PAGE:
BOB MOON: Chalk one up for the forces of corporate cost-cutting. Los Angeles Times Publisher Jeff Johnson was fired this afternoon. Well, technically, he was asked to resign but the end result is the same. About a month ago Johnson stood up to the bosses in Chicago. The Tribune Company owns The Times. Johnson had refused to cut staff at the paper. David Hiller, the publisher of the Chicago Tribune will be moving out to L.A. to take over the country's fourth-largest newspaper by circulation.
Kevin Roderick writes the media blog, L.A. Observed, he also used to work for The Times. Kevin, surprised by today's events?
KEVIN RODERICK: Well, a little bit surprised in that, you know, just last week The Times' Publisher Jeff Johnson was called back to Chicago and read the riot act and came back to L.A. sounding quite conciliatory. So, I thought the crisis had passed. But I guess not.
MOON: Well, is this a simple case of the boss just digging in his heels and telling the home office we can't do the job if we have to cut any more staff?
RODERICK: Well, you know, I think it runs a little bit deeper than that. Because this publisher who just got fired, Jeff Johnson, had replaced a publisher last year who had been seen by Chicago as going native in Los Angeles. He had become a backer of everything that the editorial department asked for. So, Jeff Johnson was installed just last year to try to bring some order and enforce the Tribune's wishes in Los Angeles. And here it is a year later, he's siding with the editor against what the Tribune wants to do. So I think this runs a little bit more than a simple case of insubordination for the Tribune Company. They saw their corporate imperatives being defied.
MOON: Well, you use that phrase "going native." Any sense of the reaction from community leaders, business leaders here in Los Angeles? I know community leaders have been voicing some concerns about the future of the paper here.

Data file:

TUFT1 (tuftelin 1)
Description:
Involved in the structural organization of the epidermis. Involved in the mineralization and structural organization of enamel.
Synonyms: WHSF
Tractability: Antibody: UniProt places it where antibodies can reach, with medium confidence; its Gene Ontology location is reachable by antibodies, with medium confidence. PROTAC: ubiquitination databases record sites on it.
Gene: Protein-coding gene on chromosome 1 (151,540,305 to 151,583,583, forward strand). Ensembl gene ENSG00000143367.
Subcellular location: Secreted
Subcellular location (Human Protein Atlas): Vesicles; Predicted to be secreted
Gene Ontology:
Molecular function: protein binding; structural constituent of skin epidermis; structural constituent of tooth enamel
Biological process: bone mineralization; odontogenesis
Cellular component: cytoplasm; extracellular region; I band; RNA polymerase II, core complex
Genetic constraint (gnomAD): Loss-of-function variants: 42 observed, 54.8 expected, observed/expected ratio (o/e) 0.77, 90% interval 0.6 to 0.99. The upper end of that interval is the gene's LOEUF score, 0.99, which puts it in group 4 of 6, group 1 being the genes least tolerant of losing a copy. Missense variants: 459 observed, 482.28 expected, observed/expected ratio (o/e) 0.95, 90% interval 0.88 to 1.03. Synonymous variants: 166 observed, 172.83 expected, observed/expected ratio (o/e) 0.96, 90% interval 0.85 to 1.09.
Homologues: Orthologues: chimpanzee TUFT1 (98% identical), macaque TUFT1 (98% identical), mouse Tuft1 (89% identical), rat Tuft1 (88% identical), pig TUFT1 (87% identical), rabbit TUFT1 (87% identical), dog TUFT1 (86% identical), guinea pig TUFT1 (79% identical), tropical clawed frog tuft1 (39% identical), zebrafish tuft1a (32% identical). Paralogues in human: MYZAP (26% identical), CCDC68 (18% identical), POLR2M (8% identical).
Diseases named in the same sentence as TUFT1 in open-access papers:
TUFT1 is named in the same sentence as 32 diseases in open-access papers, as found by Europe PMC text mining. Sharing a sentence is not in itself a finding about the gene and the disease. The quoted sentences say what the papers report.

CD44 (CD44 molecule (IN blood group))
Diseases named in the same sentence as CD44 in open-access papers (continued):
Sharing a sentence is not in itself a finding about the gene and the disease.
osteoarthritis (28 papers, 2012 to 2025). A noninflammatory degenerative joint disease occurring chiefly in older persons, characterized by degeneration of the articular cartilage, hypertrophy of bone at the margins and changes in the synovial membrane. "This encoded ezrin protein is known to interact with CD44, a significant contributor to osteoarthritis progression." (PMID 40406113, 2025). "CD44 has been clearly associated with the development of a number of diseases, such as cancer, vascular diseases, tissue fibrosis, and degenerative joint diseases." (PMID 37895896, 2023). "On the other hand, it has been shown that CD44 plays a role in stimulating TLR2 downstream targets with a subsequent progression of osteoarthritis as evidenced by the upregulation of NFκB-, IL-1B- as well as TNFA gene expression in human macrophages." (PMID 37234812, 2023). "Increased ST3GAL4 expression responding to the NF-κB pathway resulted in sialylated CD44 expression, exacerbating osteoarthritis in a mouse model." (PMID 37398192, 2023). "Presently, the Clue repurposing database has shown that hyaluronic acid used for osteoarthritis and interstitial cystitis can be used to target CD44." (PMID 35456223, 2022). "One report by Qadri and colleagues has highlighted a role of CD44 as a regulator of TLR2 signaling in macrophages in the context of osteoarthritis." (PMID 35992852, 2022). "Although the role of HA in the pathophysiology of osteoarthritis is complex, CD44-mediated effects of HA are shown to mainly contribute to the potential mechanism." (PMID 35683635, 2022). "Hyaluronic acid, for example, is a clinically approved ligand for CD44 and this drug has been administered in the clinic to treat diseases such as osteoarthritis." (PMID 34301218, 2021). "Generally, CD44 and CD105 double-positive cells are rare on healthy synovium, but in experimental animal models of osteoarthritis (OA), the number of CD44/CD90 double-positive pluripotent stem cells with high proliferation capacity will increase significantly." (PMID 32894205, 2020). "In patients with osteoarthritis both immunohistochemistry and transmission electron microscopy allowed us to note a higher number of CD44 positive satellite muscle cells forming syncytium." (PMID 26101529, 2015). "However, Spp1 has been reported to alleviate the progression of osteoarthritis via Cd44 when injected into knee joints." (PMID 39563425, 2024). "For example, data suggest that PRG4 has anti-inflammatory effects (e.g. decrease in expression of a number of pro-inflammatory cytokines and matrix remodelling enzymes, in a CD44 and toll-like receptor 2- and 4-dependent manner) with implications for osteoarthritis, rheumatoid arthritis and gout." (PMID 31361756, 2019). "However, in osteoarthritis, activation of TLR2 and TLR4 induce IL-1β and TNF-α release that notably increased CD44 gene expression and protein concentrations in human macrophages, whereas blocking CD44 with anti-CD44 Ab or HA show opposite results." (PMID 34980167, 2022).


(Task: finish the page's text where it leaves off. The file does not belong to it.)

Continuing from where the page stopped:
RODERICK: Yes, and some of the leaders who sent a letter to Tribune Company last month, asking for a deferral of any further cuts at the Los Angeles Times and a greater commitment to local coverage are already reacting poorly to this news. They thought Johnson had the paper going in the right direction. And they were standing up publicly to defend him. And this morning some of them have made some comments saying that they're quite chagrined at this.
MOON: How much is this a unique situation that affects just newspaper readers here in Southern California, and how much of this is perhaps a common issue elsewhere in the country?
RODERICK: Well, you know, these are bad times for the newspaper industry. Money is tighter and they're fighting for advertisers, and circulation is dropping. So, I don't know that this particular case of circumstances has been duplicated anywhere else but, boy, it could be a sign of things to come lots of places. The corporate offices that run newspapers are quite concerned about the future of the bottom line, because the bottom lines are pretty healthy right now. The Tribune makes a 25 percent return on the Los Angeles Times. But their stock price continues to sag, and they're used to seeing their newspapers run an even leaner operation and return close to 30 percent. So, it wouldn't surprise me if this is the kind of thing you start to see happening in newspapers across the country.
MOON: Yeah, things are getting more and more competitive. Kevin Roderick is a former L.A. Times reporter and editor, now writes the media blog L.A. Observed. Thanks for joining us.
RODERICK: Thank you, Bob.